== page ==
Male Gaze for a Male Church
In film, the male gaze occurs when the audience is put into the perspective of a heterosexual man.
Awhile ago I hit on the idea that when approaching the Temple ceremony it was much easier for me to have a positive experience by adopting a Male Gaze- by forcing myself to look at the ceremony as if I were a man, rather than engaging the ceremony directly as a woman.
For example it is fairly well known that women wear a veil over their faces in one part of the ceremony. When I first attended the Temple that veil was very hurtful to me. I understood veils within the temple to be barrier between the profane and the divine. When the veil was between me and God it should be obvious which side is profane and which is divine.
In reading and pondering that veil and it’s meaning, I had the idea that the question to be asking isn’t “What is this veil supposed to say to me about my relationship to men and God?” Instead the question to be asking was “What is this veil supposed to say to men about me, and what does that say about my relationship to men and God?” Nearly all the answers I could find to the first question were hurtful, while there are many potentially positive answers to the second question.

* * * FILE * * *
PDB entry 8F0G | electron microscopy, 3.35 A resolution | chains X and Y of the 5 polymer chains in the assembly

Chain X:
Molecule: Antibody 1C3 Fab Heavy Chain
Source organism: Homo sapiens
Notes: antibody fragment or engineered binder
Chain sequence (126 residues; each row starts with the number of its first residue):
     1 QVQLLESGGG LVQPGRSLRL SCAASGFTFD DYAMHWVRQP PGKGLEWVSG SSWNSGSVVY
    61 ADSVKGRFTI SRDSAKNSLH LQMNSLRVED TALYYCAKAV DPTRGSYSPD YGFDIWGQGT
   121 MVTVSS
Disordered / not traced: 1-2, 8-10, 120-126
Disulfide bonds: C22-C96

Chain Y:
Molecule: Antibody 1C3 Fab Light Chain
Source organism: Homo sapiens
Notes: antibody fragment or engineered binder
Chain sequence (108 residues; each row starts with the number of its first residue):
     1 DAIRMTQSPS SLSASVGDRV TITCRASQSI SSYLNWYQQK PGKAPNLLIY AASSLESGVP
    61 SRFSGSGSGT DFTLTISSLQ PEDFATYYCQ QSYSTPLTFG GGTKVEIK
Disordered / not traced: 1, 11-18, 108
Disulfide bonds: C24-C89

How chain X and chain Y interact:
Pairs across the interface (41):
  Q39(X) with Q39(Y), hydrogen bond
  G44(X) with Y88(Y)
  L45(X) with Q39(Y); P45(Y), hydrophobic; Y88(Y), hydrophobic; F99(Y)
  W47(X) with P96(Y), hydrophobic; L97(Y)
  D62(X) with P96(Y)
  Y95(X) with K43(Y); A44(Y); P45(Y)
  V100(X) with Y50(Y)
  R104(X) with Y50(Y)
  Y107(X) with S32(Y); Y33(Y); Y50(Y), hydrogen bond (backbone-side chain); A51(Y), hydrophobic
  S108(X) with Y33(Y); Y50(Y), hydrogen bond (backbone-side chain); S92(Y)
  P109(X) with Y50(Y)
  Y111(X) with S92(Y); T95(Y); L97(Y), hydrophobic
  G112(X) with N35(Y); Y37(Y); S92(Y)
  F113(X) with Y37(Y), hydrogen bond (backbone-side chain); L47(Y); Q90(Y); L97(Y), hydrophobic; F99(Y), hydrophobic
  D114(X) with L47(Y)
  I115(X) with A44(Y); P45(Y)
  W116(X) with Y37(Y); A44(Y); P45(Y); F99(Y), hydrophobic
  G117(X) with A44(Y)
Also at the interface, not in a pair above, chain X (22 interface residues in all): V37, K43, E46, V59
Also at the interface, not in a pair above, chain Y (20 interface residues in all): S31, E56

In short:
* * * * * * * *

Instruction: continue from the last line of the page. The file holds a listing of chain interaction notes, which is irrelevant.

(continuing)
Oddly enough I’ve found that by running nearly everything said in the Temple, the scriptures, manuals, and general conference through a “male gaze filter” I feel much more at home and loved in the church. My experiences and enjoyment of church meetings have improved dramatically by assuming that everything said is said to men- then extrapolating meaning for me as a woman from that.
While it isn’t ideal, and I still very much long for religious experiences that are for and about women I’ve found that this is an effective stop-gap to keep my church related experiences from being actively hurtful.